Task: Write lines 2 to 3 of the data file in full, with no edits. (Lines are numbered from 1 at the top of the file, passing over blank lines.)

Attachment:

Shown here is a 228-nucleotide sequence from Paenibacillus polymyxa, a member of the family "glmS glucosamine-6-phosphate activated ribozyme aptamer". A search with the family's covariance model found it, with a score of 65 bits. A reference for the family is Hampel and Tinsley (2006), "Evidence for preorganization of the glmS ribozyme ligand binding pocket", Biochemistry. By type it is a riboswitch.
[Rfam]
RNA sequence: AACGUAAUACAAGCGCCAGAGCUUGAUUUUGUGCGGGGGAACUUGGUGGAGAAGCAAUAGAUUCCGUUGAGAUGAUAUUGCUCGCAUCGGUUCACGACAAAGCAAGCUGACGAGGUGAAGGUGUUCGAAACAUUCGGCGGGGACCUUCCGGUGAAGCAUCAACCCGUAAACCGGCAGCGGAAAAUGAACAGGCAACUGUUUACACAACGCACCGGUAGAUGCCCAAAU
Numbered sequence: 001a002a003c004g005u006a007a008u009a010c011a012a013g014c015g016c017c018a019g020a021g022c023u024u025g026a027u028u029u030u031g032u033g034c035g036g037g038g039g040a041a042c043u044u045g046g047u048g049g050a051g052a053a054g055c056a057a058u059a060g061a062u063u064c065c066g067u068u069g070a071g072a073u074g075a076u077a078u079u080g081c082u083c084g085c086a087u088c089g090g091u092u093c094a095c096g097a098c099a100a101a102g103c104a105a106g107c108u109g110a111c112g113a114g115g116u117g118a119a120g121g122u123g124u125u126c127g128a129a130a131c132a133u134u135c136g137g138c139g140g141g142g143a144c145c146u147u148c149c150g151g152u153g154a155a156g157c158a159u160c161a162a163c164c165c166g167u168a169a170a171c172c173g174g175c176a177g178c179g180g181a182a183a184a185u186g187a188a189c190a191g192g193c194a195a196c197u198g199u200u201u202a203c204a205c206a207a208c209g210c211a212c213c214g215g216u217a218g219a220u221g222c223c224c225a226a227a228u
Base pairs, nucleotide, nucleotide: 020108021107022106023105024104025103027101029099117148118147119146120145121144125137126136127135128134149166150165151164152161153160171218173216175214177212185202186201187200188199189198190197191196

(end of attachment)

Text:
[Rfam]
RNA sequence: AACGUAAUACAAGCGCCAGAGCUUGAUUUUGUGCGGGGGAACUUGGUGGAGAAGCAAUAGAUUCCGUUGAGAUGAUAUUGCUCGCAUCGGUUCACGACAAAGCAAGCUGACGAGGUGAAGGUGUUCGAAACAUUCGGCGGGGACCUUCCGGUGAAGCAUCAACCCGUAAACCGGCAGCGGAAAAUGAACAGGCAACUGUUUACACAACGCACCGGUAGAUGCCCAAAU